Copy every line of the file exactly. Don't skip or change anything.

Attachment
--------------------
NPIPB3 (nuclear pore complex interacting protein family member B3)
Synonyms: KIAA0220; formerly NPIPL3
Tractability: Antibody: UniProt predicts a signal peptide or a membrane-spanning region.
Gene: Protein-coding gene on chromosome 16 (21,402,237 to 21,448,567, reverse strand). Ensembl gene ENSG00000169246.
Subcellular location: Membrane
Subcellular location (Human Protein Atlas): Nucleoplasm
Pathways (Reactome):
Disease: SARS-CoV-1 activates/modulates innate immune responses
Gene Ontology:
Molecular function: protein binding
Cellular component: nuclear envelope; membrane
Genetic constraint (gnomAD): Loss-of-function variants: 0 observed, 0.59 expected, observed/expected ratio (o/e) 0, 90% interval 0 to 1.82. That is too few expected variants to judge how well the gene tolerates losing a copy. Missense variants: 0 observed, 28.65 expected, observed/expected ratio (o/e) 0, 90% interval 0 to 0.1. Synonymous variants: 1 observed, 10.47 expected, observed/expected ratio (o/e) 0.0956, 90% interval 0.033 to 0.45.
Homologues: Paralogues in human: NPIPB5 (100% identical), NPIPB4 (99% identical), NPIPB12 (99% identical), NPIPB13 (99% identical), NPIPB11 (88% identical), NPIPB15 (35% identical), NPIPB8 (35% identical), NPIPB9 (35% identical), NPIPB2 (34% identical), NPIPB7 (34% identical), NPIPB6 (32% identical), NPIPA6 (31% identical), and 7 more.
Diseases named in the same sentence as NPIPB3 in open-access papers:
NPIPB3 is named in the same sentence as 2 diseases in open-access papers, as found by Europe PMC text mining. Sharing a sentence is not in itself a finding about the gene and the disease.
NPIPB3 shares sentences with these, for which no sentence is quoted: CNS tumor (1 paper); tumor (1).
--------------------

NPIPB3 (nuclear pore complex interacting protein family member B3)
Synonyms: KIAA0220; formerly NPIPL3
Tractability: Antibody: UniProt predicts a signal peptide or a membrane-spanning region.
Gene: Protein-coding gene on chromosome 16 (21,402,237 to 21,448,567, reverse strand). Ensembl gene ENSG00000169246.
Subcellular location: Membrane
Subcellular location (Human Protein Atlas): Nucleoplasm
Pathways (Reactome):
Disease: SARS-CoV-1 activates/modulates innate immune responses
Gene Ontology:
Molecular function: protein binding
Cellular component: nuclear envelope; membrane
Genetic constraint (gnomAD): Loss-of-function variants: 0 observed, 0.59 expected, observed/expected ratio (o/e) 0, 90% interval 0 to 1.82. That is too few expected variants to judge how well the gene tolerates losing a copy. Missense variants: 0 observed, 28.65 expected, observed/expected ratio (o/e) 0, 90% interval 0 to 0.1. Synonymous variants: 1 observed, 10.47 expected, observed/expected ratio (o/e) 0.0956, 90% interval 0.033 to 0.45.
Homologues: Paralogues in human: NPIPB5 (100% identical), NPIPB4 (99% identical), NPIPB12 (99% identical), NPIPB13 (99% identical), NPIPB11 (88% identical), NPIPB15 (35% identical), NPIPB8 (35% identical), NPIPB9 (35% identical), NPIPB2 (34% identical), NPIPB7 (34% identical), NPIPB6 (32% identical), NPIPA6 (31% identical), and 7 more.
Diseases named in the same sentence as NPIPB3 in open-access papers:
NPIPB3 is named in the same sentence as 2 diseases in open-access papers, as found by Europe PMC text mining. Sharing a sentence is not in itself a finding about the gene and the disease.
NPIPB3 shares sentences with these, for which no sentence is quoted: CNS tumor (1 paper); tumor (1).